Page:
Like It or Not, Mental Health Is Everyone's Issue

If you've never dealt with severe mental illness; if you haven't sought care for someone and seen it denied -- even with the best of medical coverage; if you've never watched as the once-joyful life of a child, partner, spouse, parent or friend was ravaged by such a curse, then concepts like "mental health parity" and "outpatient assisted treatment" may have little relevance to you. But that may only be for now.

One in every hundred people suffers from Schizophrenia. Bipolar disorder affects 2.6 percent of the U.S. adult population. One in four persons in the world will be affected by some kind of mental health condition or neurological disorder at some point in their lives.

Should serious mental illness manifest before a child turns 18, parents can insist on care. However, around that time more serious forms of mental illness tend to become evident -- and denial is often a symptom. Families of patients over age 18 can find themselves shut out of major treatment decisions. They may not even be told the diagnosis. Often they are treated like interlopers in the lives of their own young adult children.

This week, the Helping Families in Mental Health Crisis Act (HR 2646), designed to help severely mentally ill patients, made it out of the House Health Subcommittee markup with bipartisan approval. This is a major step forward.

Key provisions that remain in the bill so far include:

- Creation of an Assistant Secretary of Mental Health and Substance Use Disorders to coordinate efforts and elevate the importance of mental health and severe mental illness in the federal government;

- Money to states and localities to implement lifesaving, evidence-based treatment programs (called "assisted outpatient treatment" or "AOT" laws) for people who are too sick to maintain treatment by themselves;

- An increase in the number of psychiatric inpatient beds; and

- Permitting mental health professionals to share critical diagnostic criteria and treatment information with parents or caregivers of patients who suffer from severe mental illness.

To become law, the Helping Families in Mental Health Crisis Act still needs approval from the Energy and Commerce Committee, the full House of Representatives, the Senate and President Barack Obama. The journey is far from over.

In the past, a number of inept or vile people ran some mental healthcare facilities. Short-sighted closing of hospitals and clinics occurred followed by "mainstreaming" patients into non-funded and therefore non-existent at-home treatment or group homes -- or whisking them in and out of "care facilities" in a matter of only a few days or a week. That still goes on. It's tragic. Patients denied effective mental health care often become homeless or in jail. Others wander the streets unaware of the extent of their illness. What should have been done then, and must be done now, is to learn from the past and to provide excellent facilities, services and monitoring.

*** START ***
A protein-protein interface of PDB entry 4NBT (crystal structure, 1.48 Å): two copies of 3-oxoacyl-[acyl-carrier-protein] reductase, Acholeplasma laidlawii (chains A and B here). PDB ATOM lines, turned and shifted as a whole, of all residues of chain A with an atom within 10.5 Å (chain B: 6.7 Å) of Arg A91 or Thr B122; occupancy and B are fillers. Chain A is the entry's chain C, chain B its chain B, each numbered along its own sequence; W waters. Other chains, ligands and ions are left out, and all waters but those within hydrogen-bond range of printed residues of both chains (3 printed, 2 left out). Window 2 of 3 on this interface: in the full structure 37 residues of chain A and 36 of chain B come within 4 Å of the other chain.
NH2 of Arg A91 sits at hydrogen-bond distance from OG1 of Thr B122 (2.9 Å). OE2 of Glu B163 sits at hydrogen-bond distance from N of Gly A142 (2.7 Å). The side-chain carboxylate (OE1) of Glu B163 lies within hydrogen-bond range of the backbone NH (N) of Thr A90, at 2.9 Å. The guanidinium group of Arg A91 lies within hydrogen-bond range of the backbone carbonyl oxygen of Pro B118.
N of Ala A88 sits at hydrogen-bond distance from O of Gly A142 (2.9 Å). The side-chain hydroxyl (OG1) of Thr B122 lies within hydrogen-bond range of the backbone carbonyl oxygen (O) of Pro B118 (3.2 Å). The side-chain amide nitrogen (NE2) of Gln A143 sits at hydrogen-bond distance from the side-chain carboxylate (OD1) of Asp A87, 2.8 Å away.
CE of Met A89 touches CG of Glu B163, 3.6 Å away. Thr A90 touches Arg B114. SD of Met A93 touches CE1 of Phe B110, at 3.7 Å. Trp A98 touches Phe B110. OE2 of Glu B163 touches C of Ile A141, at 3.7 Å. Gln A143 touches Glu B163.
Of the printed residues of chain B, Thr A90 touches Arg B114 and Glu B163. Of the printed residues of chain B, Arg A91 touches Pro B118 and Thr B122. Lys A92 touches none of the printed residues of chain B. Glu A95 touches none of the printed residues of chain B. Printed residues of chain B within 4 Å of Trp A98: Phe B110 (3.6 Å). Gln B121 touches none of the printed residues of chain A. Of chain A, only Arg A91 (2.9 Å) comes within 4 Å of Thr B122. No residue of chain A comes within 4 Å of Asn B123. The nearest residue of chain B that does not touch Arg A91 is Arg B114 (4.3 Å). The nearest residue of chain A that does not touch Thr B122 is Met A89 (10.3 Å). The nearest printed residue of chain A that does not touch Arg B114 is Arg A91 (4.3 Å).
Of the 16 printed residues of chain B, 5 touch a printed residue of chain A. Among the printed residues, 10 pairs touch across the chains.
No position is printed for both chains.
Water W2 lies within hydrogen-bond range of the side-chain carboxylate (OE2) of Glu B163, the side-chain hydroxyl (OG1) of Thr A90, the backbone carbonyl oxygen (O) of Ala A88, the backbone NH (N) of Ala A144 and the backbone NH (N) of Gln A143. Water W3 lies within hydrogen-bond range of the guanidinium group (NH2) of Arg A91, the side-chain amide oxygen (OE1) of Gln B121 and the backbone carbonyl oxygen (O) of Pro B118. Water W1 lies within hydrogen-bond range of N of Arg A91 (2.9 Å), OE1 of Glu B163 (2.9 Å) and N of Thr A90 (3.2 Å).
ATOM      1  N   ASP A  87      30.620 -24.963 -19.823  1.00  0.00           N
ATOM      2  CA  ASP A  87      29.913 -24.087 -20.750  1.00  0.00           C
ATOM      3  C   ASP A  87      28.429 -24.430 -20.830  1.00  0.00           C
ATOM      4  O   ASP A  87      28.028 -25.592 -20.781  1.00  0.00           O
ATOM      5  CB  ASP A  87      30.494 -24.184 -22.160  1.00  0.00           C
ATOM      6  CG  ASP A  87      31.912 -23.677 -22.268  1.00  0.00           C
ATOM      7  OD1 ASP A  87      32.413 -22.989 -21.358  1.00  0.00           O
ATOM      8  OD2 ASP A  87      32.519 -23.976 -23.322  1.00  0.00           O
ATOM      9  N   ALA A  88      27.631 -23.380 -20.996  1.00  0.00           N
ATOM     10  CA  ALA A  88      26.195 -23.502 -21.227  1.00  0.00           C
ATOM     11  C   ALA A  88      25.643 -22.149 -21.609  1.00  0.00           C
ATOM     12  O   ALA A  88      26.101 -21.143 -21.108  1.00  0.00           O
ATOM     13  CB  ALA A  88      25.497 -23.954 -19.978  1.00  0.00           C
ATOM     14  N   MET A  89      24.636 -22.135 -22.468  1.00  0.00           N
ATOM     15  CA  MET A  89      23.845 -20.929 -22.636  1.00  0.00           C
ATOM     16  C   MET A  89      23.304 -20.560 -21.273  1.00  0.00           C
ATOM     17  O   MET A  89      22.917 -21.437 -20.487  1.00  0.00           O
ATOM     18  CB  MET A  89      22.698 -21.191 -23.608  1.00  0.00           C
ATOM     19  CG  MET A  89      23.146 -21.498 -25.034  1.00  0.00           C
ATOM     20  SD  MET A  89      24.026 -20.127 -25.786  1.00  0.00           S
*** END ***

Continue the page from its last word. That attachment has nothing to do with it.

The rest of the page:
People and organizations exist that are capable of running exceptional mental health facilities and programs for temporary and long-term care. The Treatment Advocacy Center reports a 66 percent reduction in violent behavior when patients with serious mental health issues enter an AOT program, where taking medication is required for them to remain in their communities. In New York State, AOT laws have reduced arrests for violent offensive behavior by 88 percent when pre-AOT and post-AOT arrests were assessed among 86 persons studied.

How AOT is implemented will make a big difference in whether the rights of patients are adequately protected. But with regard to those cases of severe mental illness where medication has proven to make a significant and positive difference in patients' lives, the status quo pales by comparison.

We should listen to patients, their families, and seek second and even third opinions in order to protect patients' rights. We should also question candidates for high public office. Are they current on serious mental health issues? Do they have a strategy for repairing a desperately inadequate mental health system? Or are they dodging the issue?

Unlike most of my blogs, I write this time not only as one who has spent years studying preventive medicine and developing health interventions, but also as someone who has been there more than once -- struggling to get a loved one required, consistent care and support. I cannot adequately describe the pain. I can only pray that you are spared it and that the rest of us will one day find you in our corner, delaying no longer, but rather changing with sensitivity, intelligence and courage that which can be changed.

Kathleen also blogs here.